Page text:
Open source is about community, yet some want to use open source licensing as a club. Here's how to spot the trolls.
In an ideal world, people wouldn't be trolls and we wouldn't need the GPL Cooperation Commitment (GCC). Unfortunately, we don't live in that world, so a swelling list of companies have agreed not to be jerks and use open-source licensing as a club.
Making open source less open
This shouldn't be an issue, of course. Open source is supposed to be about collaboration and community. When Red Hat, Facebook, Google, and IBM initially proposed the GCC in November 2017, therefore, it was a bit of a surprise. By July 2018, 20 more companies had joined, including Toyota, Intel, and Royal Philips. More head scratching. This week 16 more companies joined the GCC, including my employer, Adobe, and I finally asked the question, "Is this really a problem? Are individuals or companies really weaponizing GPL licensing against (likely) innocent wrongdoers?"
The answer is "Yes."
SEE: Software licensing policy (Tech Pro Research)
The GCC attempts to thwart this by committing a company (or an individual) to enforce GPLv2 the same way GPLv3 is enforced; namely, to offer a "cure" period in which an infraction can be remedied. As Red Hat's Jeffrey Kaufman wrote earlier this year:
[W]e believe that license enforcement should ordinarily be judged by whether they ultimately foster greater adoption of open source software and participation in open source development. License enforcement can help to ensure that all companies play by the same rules, but enforcement tactics that are overly aggressive, unfair or unpredictable can discourage users from joining the community....
[Under GPLv3 or the new GCC] you have a period of time to correct that non-compliance before the license terminates. This means that licensees have the ability to correct their mistakes. This creates greater predictability in open source license enforcement and, likewise, encourages increased participation and growth in the open source ecosystem. Innovation takes a village and fairness and predictability are keys to growing that village.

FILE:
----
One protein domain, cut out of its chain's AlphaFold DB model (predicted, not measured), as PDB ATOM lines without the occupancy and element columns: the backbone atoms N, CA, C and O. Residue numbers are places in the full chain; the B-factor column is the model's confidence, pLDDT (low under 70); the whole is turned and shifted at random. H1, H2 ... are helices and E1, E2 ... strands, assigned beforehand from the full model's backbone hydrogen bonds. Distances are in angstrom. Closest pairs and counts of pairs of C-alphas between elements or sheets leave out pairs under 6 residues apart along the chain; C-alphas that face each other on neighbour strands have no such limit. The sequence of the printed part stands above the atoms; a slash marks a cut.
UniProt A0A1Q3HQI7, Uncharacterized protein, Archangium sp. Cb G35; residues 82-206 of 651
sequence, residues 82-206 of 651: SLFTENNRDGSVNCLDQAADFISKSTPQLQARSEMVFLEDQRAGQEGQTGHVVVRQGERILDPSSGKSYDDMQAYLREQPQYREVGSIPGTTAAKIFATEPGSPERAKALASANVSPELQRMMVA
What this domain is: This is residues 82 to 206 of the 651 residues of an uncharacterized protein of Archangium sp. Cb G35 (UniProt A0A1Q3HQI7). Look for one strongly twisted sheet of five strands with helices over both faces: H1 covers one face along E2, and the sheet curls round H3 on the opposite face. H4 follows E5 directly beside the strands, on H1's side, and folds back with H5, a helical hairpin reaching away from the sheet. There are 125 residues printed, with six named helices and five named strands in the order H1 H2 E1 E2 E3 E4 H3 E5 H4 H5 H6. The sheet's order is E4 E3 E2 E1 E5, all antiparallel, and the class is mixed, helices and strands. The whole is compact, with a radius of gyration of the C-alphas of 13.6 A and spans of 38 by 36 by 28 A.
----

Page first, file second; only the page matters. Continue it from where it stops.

It's somewhat ironic that the GCC should even have to exist but, again, some have been inclined to use the GPL as a weapon.
Will it work?
The GPL Cooperation Commitment does nothing to stop trolls from wielding the GPL like a club. In this respect, it's a bit of an empty gesture, as it is basically a club for those already committed to not being jerks. The same individuals or companies inclined to bludgeon anyone suspected of non-compliance can continue to do so.
The difference is that it is quickly becoming clearer which companies you can't trust. The GCC is pretty unobjectionable. If a company isn't willing to sign up to the GCC, it's a tell that maybe you as an individual or company don't want to risk using their software. Is your preferred vendor on the list of signatories? No? In your shoes, I'd ask them why not and, barring innocent omission, I'd strongly reconsider using their software.
Open source, after all, is a community. No one wants a license troll clubbing all the neighbors.
- It's MongoDB's turn to change its open source license (ZDNet)
- Open-source licensing war: Commons Clause (ZDNet)
- GitHub makes open-source project licensing easier with an open-source program (ZDNet)
- Why novelty open source licenses hurt businesses more than they help (TechRepublic)
- Why Redis Labs made a huge mistake when it changed its open source licensing strategy (TechRepublic)
- GitHub: A cheat sheet (TechRepublic)